Action at the old Streatham Rink (courtesy of Rick Webb)

What is the funniest thing you’ve ever seen at a game?

Plenty that I can’t say! But one that always makes me smile is at Coventry back in the 2000/01 season. Hilton Ruggles, ex-Whitley, Manchester, Cardiff and Newcastle forward, signed for Coventry in the first season after the move from Solihull and was very much a character. He took a 2+10 and went to the box for his penalty. After getting in the box, he had a quick read of the Coventry Evening Telegraph and then after a few minutes, a fan turns up and passes a packet of chips from the café through. Suffice it to say, sat in the block right behind this, it was hilarious. He was also the best ever player to be refused a contract for the Murrayfield Racers, but that’s another story.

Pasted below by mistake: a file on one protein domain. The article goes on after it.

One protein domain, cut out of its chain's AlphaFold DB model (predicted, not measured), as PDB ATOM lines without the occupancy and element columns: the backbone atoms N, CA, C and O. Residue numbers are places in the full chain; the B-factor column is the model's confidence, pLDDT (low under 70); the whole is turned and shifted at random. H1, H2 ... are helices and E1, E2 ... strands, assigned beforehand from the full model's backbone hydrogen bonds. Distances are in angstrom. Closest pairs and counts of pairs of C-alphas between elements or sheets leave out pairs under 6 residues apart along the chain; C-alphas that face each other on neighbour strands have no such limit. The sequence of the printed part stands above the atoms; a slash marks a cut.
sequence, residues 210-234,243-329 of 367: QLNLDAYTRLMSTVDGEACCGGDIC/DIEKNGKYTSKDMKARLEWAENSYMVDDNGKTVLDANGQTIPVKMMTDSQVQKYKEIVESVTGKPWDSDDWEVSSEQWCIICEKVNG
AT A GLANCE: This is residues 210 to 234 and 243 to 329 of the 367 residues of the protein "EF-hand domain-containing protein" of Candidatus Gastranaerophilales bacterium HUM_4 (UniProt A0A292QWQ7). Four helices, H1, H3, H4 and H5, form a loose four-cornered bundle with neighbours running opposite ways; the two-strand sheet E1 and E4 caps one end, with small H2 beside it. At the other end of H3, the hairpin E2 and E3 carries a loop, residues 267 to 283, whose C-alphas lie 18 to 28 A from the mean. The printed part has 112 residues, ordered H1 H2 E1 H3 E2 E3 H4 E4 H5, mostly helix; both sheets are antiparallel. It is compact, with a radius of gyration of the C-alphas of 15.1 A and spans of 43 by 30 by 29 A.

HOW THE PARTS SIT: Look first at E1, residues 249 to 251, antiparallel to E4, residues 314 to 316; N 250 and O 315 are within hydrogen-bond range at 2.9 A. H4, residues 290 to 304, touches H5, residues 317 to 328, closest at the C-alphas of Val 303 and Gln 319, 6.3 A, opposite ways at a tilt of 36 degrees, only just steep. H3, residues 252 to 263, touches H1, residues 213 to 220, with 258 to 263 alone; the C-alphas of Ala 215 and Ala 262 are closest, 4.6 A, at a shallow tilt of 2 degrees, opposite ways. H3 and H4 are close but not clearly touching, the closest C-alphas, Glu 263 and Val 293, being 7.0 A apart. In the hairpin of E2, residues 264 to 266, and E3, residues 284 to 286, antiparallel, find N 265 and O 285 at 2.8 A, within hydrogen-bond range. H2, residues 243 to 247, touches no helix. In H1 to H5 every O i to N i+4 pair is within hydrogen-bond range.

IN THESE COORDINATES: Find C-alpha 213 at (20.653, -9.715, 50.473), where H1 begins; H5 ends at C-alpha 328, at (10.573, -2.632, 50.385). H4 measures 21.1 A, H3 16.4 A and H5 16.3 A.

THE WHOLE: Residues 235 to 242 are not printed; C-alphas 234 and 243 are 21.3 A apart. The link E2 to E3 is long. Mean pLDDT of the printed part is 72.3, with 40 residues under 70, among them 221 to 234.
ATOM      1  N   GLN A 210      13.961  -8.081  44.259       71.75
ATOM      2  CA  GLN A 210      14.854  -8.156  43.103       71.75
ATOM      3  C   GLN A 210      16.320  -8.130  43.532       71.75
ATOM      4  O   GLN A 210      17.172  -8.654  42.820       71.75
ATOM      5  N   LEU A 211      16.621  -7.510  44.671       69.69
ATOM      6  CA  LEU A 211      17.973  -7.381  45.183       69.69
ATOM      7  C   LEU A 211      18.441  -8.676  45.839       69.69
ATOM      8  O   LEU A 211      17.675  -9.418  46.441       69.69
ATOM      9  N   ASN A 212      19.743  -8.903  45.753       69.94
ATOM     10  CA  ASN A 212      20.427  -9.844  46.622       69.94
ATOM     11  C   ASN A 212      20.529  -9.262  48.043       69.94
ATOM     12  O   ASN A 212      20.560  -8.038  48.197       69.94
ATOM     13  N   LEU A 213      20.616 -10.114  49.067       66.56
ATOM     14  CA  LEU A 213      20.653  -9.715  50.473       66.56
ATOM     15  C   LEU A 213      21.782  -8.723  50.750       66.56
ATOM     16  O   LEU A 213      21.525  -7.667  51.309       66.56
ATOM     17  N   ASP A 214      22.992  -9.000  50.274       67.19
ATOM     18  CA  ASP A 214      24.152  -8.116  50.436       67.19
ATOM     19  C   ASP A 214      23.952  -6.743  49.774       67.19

So tell us about your first ever experience of ice hockey?

My parents took me to watch Sheffield Steelers vs Durham Wasps in the old Heineken Premier League back in the 93/94 season, and I loved it from the first moment I watched it. Because my mum and dad knew people that worked/volunteered for the club, I had the full tour as well which was great!

Have you ever played hockey and if so, who for and what position did you play?

I’ve never played. I was learning to skate once and broke my ankle on both sides. And so, can’t play, can’t skate. Can’t coach either.

How long have you been League Manager and in a nutshell what does this entail?

I joined the NIHL LMC as NIHL Assistant League Manager (South) in August 2015 and became NIHL League Manager in August 2016 and we’ve just appointed another NIHL League Manager to cover the Northern Conference as of this May.

Each of us League Managers does two things, we are responsible for the day-to-day running of the league, answering queries from clubs, approving matters under the rules where required. We do not do fixtures or registrations, nor do we suspend players. A typical week for me is about handling any club correspondence. On a gameday, we stay available to help resolve any issues that may occur across the country